Under our current system, this particular feature does not so much matter with the differently-sized vocational panels, as all councillors get votes on all such panels. But when citizens have to pick one and only one panel they will frequently find themselves severely short-changed.
The bill puts a bizarre form of inequality and anti-democracy at the heart of the Seanad system.
Other drafting defects
With all due respect to the Senators and their highly competent advisers, the Bill is poorly drafted and contains a number of quite extraordinary provisions from a drafting point of view.
Ten whole sections of the Bill simply repeat provisions that are set out at length in the Constitution. This unheard-of drafting style gives the impression of content without the reality, and is an extraordinary departure from the drafting standards used on the Irish statute book.
S 47(2) seeks to redefine the qualifications for the vocational panels, e.g. by including NGOs under public administration and social services. This, in my view, is unconstitutional as the meaning of the vocational panels is fully defined by Article 18.7 of the Constitution and cannot be extended by law to cover a wide and vague area such as “non-governmental organisations”.
The bill proposes to fill vacancies by means of going back to the highest loser (s 63(1)) – an acknowledgement of the extremely cumbersome system and the impossibility of bye elections under this bill. However the highest loser system is very anomalous and produces results that are quite a distortion of the will of the people, especially when combined with the gender quota provisions. For example, if 4 women contest for 3 female seats on a particular “subpanel”, and one later leaves office, the 4th gets the seat even if they got a handful of votes and regardless of affiliation.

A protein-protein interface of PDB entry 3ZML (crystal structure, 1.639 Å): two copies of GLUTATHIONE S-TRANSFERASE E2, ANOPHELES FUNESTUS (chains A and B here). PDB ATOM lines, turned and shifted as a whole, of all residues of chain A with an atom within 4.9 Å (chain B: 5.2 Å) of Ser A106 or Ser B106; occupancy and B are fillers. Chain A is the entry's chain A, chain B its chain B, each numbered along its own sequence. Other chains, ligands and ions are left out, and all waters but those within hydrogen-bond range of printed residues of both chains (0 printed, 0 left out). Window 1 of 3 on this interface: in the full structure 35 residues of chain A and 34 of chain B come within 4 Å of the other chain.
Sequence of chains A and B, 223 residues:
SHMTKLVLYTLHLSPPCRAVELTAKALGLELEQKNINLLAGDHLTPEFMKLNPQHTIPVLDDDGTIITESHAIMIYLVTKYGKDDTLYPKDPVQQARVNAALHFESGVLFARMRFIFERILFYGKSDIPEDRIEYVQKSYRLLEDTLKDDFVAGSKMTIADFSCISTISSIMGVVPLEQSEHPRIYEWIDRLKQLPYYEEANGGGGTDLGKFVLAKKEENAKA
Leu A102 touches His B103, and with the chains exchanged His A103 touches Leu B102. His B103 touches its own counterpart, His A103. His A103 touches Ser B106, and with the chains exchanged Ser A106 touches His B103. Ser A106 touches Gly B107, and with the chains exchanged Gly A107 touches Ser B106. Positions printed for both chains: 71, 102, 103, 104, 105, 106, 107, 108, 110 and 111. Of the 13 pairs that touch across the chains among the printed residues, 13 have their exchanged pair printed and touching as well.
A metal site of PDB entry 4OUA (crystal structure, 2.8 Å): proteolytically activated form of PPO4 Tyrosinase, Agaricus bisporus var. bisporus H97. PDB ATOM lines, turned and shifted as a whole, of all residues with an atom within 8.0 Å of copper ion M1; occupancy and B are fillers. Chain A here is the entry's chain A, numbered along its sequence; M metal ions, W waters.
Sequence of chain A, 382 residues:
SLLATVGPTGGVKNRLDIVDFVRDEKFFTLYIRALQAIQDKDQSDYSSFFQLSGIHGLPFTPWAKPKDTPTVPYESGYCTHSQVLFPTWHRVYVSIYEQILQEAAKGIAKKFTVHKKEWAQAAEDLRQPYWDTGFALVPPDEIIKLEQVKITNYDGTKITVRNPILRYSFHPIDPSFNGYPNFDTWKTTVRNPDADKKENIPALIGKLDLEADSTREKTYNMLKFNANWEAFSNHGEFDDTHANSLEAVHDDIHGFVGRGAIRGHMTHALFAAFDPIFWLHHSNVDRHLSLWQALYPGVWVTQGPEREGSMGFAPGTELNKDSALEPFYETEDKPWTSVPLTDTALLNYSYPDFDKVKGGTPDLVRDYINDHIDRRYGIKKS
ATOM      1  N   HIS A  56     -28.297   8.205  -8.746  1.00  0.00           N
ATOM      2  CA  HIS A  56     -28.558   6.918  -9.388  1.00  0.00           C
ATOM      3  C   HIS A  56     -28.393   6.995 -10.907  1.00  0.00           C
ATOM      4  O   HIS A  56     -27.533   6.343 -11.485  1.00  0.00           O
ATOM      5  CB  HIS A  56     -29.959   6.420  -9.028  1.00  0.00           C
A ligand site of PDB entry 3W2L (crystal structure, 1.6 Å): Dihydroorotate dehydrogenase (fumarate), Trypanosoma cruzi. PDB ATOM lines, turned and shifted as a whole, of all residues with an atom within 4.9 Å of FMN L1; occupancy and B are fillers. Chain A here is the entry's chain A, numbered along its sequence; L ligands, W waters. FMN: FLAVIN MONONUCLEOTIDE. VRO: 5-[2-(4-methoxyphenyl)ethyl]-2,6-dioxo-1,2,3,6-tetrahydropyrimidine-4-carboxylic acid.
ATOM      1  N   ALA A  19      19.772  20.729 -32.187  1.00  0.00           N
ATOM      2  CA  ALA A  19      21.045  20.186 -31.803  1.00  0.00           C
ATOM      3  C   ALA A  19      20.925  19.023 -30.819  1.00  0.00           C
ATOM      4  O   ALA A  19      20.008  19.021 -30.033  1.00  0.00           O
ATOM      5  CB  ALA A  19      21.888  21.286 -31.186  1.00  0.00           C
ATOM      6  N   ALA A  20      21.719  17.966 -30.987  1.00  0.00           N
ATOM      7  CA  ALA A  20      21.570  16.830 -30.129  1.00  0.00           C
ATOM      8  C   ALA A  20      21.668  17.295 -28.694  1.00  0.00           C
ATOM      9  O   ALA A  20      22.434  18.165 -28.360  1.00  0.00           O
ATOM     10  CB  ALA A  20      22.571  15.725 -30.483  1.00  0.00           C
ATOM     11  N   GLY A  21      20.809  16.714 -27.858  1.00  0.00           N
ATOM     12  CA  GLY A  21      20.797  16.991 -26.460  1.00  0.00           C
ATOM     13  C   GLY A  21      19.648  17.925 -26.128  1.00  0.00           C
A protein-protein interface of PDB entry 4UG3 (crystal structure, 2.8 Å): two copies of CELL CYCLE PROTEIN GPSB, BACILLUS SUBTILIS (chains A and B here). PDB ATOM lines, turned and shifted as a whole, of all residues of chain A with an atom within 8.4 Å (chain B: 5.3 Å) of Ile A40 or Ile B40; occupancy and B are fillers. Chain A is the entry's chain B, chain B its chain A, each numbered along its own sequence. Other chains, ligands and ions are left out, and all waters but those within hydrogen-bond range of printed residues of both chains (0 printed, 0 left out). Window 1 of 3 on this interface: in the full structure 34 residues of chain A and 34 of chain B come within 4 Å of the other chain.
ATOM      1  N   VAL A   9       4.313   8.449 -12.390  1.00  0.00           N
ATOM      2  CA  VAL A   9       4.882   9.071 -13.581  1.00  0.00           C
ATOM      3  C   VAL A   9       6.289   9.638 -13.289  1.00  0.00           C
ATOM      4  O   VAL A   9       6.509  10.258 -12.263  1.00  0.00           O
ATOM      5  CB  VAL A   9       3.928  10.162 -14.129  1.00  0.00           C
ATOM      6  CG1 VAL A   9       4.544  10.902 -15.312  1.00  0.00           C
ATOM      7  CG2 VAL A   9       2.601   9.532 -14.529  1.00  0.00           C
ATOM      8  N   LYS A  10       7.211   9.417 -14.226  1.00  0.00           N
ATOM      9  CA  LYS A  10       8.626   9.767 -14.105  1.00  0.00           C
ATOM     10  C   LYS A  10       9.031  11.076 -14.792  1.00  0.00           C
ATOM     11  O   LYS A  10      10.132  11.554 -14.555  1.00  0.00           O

The QZ Bill is severely flawed. And probably cannot be salvaged without looking to change the constitution (removing the whole point of the Bill). It is also just one of a number of recent reform proposals. The inconsistencies of the various reforms and the fact that the 2008-2010 All Party Group on Seanad Reform failed to agree on any reform shows that any ‘reform’ is highly unlikely and that we will be left with the current Seanad if the people choose to reject abolition.
Richard Humphreys is a Senior Counsel and a Labour councillor for Dún Laoighaire-Rathdown.